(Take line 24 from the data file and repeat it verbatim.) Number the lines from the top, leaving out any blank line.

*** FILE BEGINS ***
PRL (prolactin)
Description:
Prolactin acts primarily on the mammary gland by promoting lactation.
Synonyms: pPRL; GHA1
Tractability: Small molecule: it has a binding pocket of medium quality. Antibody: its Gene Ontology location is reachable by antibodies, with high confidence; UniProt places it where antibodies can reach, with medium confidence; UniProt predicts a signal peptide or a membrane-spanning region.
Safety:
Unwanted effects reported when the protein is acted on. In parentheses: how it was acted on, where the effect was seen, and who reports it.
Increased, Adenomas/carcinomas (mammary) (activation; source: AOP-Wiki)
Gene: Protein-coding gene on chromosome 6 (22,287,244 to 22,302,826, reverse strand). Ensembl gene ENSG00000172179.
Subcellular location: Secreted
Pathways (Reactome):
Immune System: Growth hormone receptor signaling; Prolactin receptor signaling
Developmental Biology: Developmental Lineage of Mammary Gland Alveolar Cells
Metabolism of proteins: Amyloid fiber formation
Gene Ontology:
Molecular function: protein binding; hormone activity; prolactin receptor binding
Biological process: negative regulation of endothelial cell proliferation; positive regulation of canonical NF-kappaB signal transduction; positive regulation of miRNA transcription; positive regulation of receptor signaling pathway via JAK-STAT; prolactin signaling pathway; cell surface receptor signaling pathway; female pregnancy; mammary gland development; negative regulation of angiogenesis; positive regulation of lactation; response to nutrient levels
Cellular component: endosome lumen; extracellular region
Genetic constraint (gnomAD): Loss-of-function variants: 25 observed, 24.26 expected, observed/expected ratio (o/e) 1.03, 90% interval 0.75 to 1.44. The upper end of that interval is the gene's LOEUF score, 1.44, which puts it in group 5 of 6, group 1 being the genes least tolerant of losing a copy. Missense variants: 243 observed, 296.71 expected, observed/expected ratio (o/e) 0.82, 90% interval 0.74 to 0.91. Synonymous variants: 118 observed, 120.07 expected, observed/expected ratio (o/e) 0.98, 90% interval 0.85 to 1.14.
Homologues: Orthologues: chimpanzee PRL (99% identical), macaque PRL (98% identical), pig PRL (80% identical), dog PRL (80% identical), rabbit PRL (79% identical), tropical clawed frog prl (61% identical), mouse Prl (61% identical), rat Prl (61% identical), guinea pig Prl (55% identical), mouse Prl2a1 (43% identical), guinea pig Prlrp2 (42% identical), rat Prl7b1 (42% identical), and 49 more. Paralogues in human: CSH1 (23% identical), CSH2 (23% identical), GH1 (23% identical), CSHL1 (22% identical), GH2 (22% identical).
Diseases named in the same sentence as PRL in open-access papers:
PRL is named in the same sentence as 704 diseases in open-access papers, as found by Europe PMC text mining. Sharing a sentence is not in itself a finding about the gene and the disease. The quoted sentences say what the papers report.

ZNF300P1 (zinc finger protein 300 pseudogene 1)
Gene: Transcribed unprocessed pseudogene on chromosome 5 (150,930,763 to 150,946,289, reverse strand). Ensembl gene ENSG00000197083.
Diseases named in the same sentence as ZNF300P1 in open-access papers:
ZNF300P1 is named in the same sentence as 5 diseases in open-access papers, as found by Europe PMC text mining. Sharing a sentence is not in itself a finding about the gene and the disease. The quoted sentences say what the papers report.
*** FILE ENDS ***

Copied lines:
Gene: Transcribed unprocessed pseudogene on chromosome 5 (150,930,763 to 150,946,289, reverse strand). Ensembl gene ENSG00000197083.